Stonehenge is on the A303 so if you plan on driving to Devon or Cornwall from London, you’ll pass right by, just like I did on family holidays as a kid.
Canterbury is famed for its beautiful cathedral and as the diocese of the Archbishop of Canterbury; the highest ranking office in the Church of England, founded by Henry VIII.
The city has three UNESCO World Heritage Sites; Canterbury Cathedral, the ruins of St. Augustine Abbey, and the Church of St. Martin, (the oldest church in the English-speaking world).
The city itself has been inhabited since before Roman times and this is reflected in the architecture and ruins around Canterbury.
Canterbury is just a short trip from London and is a very pleasant city to stroll around and explore. You’ll find cobbled streets and medieval buildings, cafes, restaurants, and lots of boutique artisan stores selling locally made crafts and produce sourced nearby.
The Refectory Kitchen is an awesome brunch spot in Canterbury and serves breakfast and lunch using locally sourced ingredients. It’s also a great place to pop in for a coffee.
This two-hour walking tour gives a great insight into the history and architecture of the city and is a great way to explore Canterbury.
There are hourly trains from Victoria, St. Pancras and Paddington Stations, with the shortest journey time being 54 minutes. A return ticket costs £30.60.
5. Windsor Castle
No trip to Britain is complete without a trip to one of England’s many castles, and Windsor Castle is one of the most impressive. It has the unique distinction of being both the oldest and largest inhabited castle in the world.
The castle is an official residence of Queen Elizabeth and has seen 39 monarchs throughout its history.
Windsor Castle was founded by William the Conqueror in the 11th Century, however, the structure as you see it today is mostly Georgian, (1714 – 1830), and Victorian,(1837 – 1901). The castle is set within 13,000 acres of land and contains the palace, fortifications, and even a small town.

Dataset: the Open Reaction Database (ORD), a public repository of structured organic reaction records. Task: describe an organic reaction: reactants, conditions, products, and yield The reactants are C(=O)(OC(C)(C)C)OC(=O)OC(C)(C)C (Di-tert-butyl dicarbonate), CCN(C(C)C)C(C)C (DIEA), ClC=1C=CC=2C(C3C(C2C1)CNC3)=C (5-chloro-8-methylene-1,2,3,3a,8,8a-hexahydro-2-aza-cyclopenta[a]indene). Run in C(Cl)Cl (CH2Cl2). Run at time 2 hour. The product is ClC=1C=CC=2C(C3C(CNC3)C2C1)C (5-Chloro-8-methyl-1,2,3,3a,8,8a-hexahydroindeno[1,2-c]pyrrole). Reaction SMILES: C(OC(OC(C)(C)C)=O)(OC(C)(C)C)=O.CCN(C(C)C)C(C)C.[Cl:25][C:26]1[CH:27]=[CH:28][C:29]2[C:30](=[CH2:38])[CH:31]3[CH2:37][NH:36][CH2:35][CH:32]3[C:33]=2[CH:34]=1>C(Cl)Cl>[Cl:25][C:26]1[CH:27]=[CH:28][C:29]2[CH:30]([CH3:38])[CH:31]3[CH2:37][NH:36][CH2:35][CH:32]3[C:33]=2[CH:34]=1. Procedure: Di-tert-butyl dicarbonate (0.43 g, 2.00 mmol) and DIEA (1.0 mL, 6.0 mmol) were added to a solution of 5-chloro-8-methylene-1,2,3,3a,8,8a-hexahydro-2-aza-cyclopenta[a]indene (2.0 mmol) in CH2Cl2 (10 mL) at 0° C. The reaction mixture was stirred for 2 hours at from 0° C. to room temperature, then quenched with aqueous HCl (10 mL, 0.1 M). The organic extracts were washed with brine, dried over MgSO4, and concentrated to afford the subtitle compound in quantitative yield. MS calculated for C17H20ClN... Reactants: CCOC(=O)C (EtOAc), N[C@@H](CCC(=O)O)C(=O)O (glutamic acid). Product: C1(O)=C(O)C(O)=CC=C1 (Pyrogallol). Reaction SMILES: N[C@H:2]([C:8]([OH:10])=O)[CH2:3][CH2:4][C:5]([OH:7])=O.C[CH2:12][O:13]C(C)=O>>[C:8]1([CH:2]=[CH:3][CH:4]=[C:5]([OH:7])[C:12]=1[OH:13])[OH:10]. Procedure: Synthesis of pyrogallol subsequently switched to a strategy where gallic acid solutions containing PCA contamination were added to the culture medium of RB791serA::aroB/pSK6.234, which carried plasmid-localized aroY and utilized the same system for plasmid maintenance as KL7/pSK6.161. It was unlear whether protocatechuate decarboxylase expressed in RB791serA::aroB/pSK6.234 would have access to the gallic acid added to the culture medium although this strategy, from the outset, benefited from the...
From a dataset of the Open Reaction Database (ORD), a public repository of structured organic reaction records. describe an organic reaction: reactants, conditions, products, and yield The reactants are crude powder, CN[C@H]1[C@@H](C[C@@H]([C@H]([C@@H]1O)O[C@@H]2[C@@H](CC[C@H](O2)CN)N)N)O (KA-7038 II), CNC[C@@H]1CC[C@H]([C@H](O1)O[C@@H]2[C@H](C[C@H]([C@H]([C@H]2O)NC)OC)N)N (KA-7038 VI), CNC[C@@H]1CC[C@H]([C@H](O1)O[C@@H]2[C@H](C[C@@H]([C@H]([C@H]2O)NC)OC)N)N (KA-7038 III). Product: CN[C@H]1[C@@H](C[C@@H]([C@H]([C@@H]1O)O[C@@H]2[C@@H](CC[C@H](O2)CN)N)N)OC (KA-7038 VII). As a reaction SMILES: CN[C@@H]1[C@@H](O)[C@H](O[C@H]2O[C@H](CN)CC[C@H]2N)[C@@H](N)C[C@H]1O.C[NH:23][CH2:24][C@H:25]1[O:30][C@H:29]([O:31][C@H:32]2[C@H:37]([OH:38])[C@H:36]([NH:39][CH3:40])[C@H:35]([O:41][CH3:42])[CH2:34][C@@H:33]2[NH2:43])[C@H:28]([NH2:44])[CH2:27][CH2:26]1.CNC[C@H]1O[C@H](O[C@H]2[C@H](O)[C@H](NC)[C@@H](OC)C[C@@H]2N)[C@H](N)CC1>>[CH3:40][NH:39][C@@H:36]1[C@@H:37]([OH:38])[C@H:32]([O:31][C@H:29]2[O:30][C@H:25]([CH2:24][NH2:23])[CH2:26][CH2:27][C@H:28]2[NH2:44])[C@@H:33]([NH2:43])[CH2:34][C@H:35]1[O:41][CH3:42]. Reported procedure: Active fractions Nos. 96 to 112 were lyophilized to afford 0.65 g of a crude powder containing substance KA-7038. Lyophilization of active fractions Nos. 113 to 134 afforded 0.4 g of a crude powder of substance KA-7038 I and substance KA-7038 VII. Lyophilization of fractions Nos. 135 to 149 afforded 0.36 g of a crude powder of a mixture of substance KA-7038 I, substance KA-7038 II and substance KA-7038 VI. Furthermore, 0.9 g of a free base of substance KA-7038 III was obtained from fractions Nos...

It’s possible to visit Windsor Castle and the surrounding grounds. Tourists are even permitted to see some of the state rooms used by Royals, and witness some of the incredible art on display, such as Van Dyke’s portrait of King Charles I.
Visiting Windsor Castle is one of the best day trips from London by car as it takes around an hour to drive depending on traffic. The castle is also easy to reach by train from Waterloo station and takes only 53 minutes, (depart at the Windsor and Eton Riverside station). A return costs as little as £11.00.
As part of the Queen’s Platinum Jubilee, the Essex town of Colchester has recently been granted city status. It’s famous for being the oldest recorded town and the Roman capital of Britain. It’s also been my home for many years, so I can certainly recommend it as a great place to visit.
Colchester’s best attraction is its Norman castle, built at the top of a hill surrounding the town. The castle was built in the second half of the 11th Century but dates back to Roman times and is built on the site of the Temple of Claudius.
You can see evidence of the castle’s Roman past in the crypts and basement below but you’ll need to pay a little extra for this.
Castle Park is a large area of manicured lawns, flower displays, and a traditional bandstand with sumptuous views across the Essex countryside. There’s also a cafe which is a very pleasant place to sit and enjoy a coffee or a snack.
Highwoods Country Park is a ten-minute walk from the station and is a beautiful spot and wildlife habitat that’s perfect for walking and picnics. I used to work as a volunteer at the park and it’s still one of my favorite places to relax, (usually with friends, a football, and a few beers).
There are hourly trains from London Liverpool Street Station and the journey time is an hour. Tickets cost £31.50. Colchester is definitely one of the best day trips from London by train, but then I am biased.
The UNESCO World Heritage site of Bath is another British city with its Roman past on proud display, nestled in a beautiful valley of the River Avon. The city is named for its Roman baths that were introduced in 60AD thanks to hot springs discovered in the locality.
Bath is one of the best London day trips, but as it’s a little farther than others recommended in this guide, you’ll need to use your time carefully. Be sure to visit the World Heritage Centre to learn a little about the city’s history before exploring the beautiful Roman baths.
Although you can’t take a dip in the ancient baths themselves, you can enjoy the same thermal waters that the Romans enjoyed somewhere like Thermae Bath Spa.